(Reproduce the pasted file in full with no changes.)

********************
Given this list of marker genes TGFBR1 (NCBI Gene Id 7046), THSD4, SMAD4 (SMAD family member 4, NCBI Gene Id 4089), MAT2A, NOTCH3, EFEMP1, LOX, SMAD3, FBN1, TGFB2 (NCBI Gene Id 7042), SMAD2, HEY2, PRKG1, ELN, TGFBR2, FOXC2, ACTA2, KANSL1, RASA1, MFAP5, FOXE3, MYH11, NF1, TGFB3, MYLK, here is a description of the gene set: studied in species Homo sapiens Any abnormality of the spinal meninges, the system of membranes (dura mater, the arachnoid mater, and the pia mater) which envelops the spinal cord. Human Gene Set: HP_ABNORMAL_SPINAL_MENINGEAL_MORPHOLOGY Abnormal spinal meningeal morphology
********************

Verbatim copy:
Given this list of marker genes TGFBR1 (NCBI Gene Id 7046), THSD4, SMAD4 (SMAD family member 4, NCBI Gene Id 4089), MAT2A, NOTCH3, EFEMP1, LOX, SMAD3, FBN1, TGFB2 (NCBI Gene Id 7042), SMAD2, HEY2, PRKG1, ELN, TGFBR2, FOXC2, ACTA2, KANSL1, RASA1, MFAP5, FOXE3, MYH11, NF1, TGFB3, MYLK, here is a description of the gene set: studied in species Homo sapiens Any abnormality of the spinal meninges, the system of membranes (dura mater, the arachnoid mater, and the pia mater) which envelops the spinal cord. Human Gene Set: HP_ABNORMAL_SPINAL_MENINGEAL_MORPHOLOGY Abnormal spinal meningeal morphology